The Ghost

December 20, 2007

Written by Robert Harris

Read by Robert Glenister 

Published by Random House Audio

Price: £16.99 

This is a belter of a thriller from the off. The “Ghost” of the title, whose name we are never told, has been drafted in to finish off the memoirs of Adam Lang, a former British Labour prime minister after his predecessor, a long-standing political aide, is found drowned in an apparent suicide. Our ghost doesn’t know anything about politics, a trait he flags up when pitching for the job. He’s much better known for his celebrity biographies.

I laughed out loud when, going through the metal detectors to get to the interview he asks, “Who’re you expecting to bomb you? Random House?”

Rumours abound, of course, that The Ghost, is based on Tony Blair, his wife Cherie, and the former Prime Minister’s loyal “gatekeeper” Anji Hunter. Robert Harris knows the Blairs really well, so I do wonder how much truth lies in the characters of Adam and Ruth Lang.

The thing that gripped me most about this thriller is the real questions it raised surrounding British politics. Who was it controlling our puppet prime minister; who persuaded him that it was a good idea to tuck his tail between his legs and cower down to American interests at the expense of our own? WHAT IF THIS BOOK WERE TRUE?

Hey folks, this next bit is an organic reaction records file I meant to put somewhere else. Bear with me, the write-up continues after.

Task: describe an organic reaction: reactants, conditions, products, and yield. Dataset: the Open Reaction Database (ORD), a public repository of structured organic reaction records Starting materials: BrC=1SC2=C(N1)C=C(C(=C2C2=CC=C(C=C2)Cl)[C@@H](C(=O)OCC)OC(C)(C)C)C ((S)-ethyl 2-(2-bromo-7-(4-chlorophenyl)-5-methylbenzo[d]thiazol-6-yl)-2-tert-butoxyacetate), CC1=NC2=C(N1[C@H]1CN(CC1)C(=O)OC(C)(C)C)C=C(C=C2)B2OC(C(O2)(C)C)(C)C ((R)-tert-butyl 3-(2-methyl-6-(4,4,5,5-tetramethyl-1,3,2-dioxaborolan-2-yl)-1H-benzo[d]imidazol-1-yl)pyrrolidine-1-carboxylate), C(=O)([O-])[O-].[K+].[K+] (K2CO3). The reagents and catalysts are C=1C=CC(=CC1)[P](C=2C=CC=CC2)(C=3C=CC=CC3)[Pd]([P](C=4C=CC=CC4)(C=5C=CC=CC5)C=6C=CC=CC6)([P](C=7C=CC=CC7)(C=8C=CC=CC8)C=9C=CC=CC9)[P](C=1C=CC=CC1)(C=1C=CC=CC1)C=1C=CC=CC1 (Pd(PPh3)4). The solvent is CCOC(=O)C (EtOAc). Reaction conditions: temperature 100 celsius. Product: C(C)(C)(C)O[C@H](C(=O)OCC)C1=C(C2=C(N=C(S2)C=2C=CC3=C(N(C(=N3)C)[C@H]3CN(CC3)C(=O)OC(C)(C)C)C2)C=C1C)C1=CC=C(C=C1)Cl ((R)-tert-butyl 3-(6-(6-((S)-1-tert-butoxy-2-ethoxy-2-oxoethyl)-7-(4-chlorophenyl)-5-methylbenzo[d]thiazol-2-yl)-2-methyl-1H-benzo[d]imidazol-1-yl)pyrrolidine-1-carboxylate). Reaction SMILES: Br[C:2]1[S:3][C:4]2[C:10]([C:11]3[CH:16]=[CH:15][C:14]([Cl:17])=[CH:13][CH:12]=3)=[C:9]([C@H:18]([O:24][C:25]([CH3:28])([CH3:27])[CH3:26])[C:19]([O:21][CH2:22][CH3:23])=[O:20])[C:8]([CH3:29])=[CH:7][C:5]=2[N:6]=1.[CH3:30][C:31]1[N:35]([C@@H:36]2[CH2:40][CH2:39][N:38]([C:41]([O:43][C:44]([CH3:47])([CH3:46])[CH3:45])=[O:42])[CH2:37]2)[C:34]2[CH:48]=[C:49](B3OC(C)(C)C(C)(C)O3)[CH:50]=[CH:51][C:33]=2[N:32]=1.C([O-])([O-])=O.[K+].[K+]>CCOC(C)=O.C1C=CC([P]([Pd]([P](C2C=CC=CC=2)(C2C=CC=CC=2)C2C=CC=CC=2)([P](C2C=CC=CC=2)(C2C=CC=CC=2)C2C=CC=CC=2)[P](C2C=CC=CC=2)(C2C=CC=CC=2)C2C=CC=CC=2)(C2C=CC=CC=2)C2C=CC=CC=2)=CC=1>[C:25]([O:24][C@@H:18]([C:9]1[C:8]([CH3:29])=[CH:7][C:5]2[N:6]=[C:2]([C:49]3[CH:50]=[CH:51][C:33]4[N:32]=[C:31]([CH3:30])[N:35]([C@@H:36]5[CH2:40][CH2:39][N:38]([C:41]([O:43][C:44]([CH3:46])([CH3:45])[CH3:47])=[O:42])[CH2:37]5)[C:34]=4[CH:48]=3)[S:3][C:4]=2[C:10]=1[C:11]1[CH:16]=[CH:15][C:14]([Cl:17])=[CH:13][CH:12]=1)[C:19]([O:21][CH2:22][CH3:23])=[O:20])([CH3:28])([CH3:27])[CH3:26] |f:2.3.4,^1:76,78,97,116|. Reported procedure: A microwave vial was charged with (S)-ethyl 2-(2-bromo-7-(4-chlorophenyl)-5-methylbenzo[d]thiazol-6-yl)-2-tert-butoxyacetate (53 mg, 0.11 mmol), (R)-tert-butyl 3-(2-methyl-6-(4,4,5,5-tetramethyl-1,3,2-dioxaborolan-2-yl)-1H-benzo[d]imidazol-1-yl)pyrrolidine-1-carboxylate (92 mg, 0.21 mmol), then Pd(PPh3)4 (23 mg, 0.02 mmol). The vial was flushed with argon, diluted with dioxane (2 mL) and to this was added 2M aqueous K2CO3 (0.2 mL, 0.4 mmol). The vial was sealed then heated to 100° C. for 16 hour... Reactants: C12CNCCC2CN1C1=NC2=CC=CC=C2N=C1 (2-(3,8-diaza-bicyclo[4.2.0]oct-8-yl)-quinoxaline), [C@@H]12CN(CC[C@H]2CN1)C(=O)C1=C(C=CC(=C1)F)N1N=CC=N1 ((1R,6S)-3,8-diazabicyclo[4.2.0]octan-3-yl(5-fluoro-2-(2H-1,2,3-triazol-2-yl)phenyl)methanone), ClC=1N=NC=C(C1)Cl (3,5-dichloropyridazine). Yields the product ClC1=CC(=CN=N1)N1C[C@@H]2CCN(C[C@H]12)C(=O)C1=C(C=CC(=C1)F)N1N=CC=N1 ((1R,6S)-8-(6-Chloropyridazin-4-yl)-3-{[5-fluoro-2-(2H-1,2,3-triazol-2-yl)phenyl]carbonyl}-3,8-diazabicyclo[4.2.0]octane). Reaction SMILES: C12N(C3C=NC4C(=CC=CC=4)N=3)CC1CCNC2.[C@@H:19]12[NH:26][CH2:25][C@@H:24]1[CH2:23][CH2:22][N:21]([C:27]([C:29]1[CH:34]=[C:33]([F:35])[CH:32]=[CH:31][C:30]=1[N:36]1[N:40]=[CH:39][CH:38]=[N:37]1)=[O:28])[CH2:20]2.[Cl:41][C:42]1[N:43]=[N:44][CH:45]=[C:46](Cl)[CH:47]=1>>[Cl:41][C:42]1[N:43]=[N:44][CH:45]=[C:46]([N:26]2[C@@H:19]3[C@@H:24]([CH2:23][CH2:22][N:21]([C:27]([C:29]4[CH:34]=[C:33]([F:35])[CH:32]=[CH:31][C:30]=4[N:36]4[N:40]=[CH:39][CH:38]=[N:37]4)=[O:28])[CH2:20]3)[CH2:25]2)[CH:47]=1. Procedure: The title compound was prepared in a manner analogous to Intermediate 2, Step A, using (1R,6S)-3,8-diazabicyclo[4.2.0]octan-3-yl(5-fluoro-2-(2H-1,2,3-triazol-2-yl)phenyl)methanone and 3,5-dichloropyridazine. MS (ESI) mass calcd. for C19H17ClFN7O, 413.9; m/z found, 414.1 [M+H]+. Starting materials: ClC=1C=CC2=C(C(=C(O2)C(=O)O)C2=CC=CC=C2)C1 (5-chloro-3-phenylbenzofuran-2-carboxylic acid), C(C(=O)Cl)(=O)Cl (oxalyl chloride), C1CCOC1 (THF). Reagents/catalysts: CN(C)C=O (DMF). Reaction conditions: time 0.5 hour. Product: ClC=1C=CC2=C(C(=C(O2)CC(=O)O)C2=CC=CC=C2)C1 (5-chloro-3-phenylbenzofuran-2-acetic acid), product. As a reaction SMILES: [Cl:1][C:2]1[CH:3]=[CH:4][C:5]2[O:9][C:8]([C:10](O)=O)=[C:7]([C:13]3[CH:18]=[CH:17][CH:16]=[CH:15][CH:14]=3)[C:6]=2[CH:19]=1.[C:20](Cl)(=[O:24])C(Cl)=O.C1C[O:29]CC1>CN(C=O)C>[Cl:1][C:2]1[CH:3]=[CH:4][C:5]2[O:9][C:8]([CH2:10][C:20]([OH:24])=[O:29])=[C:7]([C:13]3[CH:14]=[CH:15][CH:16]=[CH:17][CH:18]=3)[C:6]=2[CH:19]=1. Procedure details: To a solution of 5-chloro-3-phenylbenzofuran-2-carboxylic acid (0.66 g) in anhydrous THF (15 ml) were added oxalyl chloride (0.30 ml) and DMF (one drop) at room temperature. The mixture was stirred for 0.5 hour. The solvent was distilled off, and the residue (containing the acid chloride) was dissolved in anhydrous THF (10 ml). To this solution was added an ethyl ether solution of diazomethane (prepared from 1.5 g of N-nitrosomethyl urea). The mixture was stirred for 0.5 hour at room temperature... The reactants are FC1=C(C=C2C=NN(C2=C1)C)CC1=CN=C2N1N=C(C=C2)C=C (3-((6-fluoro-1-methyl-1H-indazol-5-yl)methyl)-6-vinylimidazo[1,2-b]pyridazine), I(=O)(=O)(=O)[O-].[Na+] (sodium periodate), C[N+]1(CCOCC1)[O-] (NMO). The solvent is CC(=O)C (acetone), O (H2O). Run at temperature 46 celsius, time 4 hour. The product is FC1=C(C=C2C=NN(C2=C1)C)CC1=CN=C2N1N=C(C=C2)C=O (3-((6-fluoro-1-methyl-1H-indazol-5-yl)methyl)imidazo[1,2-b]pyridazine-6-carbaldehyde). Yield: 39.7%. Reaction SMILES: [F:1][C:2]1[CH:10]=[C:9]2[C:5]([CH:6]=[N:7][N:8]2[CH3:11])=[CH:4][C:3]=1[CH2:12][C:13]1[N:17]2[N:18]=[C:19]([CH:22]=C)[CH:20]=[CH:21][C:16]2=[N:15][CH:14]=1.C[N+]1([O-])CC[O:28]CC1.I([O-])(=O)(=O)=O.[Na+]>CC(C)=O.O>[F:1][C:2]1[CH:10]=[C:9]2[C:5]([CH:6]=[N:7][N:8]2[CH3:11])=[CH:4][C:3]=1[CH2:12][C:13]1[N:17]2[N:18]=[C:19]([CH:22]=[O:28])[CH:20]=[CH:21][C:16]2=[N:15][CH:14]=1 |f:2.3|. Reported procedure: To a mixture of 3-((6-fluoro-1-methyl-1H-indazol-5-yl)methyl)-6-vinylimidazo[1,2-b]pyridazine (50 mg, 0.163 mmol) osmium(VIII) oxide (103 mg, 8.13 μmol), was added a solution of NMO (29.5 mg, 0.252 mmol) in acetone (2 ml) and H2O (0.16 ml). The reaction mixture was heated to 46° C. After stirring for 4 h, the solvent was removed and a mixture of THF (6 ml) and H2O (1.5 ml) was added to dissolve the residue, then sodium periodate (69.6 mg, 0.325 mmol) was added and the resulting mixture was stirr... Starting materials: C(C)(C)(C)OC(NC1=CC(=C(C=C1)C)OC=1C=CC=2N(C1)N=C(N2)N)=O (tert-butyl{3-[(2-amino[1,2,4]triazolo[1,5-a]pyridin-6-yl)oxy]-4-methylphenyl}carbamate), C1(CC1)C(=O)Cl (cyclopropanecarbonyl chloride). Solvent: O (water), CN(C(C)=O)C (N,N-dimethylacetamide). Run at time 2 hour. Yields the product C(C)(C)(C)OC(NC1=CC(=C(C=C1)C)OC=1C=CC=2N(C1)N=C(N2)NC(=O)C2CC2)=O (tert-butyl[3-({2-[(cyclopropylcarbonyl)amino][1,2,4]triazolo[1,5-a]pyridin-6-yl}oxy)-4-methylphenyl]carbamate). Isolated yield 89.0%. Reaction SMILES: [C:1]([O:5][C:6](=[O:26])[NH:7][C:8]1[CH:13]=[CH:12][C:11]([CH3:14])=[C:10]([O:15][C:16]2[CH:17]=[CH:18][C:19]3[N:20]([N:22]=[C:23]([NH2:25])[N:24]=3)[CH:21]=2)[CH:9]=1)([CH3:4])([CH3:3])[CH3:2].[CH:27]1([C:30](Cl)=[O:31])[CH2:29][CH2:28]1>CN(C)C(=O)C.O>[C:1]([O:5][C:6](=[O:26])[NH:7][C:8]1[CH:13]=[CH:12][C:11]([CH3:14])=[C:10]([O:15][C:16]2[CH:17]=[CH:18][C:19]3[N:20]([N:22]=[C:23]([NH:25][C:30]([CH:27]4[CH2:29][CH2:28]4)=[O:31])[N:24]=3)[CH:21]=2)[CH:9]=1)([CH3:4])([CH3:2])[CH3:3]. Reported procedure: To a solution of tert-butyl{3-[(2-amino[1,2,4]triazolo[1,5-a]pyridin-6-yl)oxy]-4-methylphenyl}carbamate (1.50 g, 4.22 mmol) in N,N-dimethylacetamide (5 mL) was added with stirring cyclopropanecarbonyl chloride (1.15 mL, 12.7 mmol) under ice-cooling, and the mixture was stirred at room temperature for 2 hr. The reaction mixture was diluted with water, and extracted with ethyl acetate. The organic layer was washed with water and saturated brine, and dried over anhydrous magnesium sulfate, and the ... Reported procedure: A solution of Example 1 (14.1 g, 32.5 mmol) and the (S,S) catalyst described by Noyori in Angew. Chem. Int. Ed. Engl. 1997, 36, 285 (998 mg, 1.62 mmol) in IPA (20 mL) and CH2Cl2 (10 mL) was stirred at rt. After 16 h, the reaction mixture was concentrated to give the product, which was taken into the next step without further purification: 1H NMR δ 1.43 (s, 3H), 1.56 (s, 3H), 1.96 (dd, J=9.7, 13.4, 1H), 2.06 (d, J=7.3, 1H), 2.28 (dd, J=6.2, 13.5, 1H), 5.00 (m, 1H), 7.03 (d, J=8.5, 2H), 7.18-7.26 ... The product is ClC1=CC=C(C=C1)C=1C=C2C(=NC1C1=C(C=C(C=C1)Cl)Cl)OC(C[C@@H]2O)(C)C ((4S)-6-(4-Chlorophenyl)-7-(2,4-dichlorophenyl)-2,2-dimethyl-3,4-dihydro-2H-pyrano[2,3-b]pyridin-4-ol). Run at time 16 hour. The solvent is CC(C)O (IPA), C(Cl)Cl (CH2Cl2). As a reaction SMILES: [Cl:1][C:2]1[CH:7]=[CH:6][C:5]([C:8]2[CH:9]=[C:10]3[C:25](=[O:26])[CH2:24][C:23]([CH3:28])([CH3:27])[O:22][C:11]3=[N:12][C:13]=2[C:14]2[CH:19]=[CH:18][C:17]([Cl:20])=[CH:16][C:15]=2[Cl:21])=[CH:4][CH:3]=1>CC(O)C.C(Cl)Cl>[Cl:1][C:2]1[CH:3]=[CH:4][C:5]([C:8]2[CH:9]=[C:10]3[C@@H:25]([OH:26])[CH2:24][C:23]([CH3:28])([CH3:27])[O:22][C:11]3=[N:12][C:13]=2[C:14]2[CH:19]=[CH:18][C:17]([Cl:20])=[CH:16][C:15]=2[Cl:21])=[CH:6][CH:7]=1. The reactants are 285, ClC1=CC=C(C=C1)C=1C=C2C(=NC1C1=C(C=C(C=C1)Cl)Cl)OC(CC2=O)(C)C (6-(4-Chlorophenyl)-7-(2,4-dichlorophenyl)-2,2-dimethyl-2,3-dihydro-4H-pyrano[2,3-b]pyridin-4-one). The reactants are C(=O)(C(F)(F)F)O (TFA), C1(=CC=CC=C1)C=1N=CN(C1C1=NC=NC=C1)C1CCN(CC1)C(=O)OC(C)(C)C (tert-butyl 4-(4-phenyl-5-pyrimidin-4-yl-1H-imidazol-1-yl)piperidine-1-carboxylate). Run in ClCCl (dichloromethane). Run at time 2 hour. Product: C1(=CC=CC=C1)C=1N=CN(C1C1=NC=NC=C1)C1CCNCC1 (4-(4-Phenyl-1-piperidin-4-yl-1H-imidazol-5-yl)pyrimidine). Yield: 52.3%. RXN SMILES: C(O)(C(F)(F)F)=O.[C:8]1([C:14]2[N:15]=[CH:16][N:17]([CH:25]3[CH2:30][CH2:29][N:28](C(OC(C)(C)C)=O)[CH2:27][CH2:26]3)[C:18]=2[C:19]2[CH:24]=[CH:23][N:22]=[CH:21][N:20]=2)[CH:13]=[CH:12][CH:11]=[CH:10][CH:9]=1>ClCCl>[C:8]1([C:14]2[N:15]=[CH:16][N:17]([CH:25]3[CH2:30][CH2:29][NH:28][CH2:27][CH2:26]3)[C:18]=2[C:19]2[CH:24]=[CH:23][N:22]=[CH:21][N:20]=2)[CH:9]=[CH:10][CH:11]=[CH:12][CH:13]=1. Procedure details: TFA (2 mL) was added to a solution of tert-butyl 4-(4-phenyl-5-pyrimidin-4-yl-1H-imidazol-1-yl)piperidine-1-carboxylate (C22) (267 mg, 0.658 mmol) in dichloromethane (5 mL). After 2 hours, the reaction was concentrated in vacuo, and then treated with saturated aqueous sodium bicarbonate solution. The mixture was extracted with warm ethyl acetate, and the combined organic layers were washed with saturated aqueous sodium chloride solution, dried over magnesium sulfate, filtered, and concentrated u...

The ghostwriter (who narrates the story) and Adam Lang are ensconced in his publisher’s luxury compound on Martha’s Vineyard to rewrite the memoir started by his predecessor.

Adam Lang is a gifted communicator and former actor, a trait that Robert Glenister cleverly picks up on embellishing Lang’s teeth grating over familiarity with the ghost and his aide, Amelia Bly. His beautiful and bristly wife is intelligent (and very suspicious of Lang’s relationship with Bly) and extremely politically astute.

In the meantime, Richard Rycart, the former Foreign Secretary sacked by Lang and now working as a UN special envoy for humanitarian affairs, accuses his former boss of involvement in war crimes and for facilitating a CIA snatch and the subsequent torture of four British citizens.

The plot is steeped with eyebrow raising twists. I whole heartedly recommend this for both Harris’s clincher of a tale, and Glenister’s storytelling!

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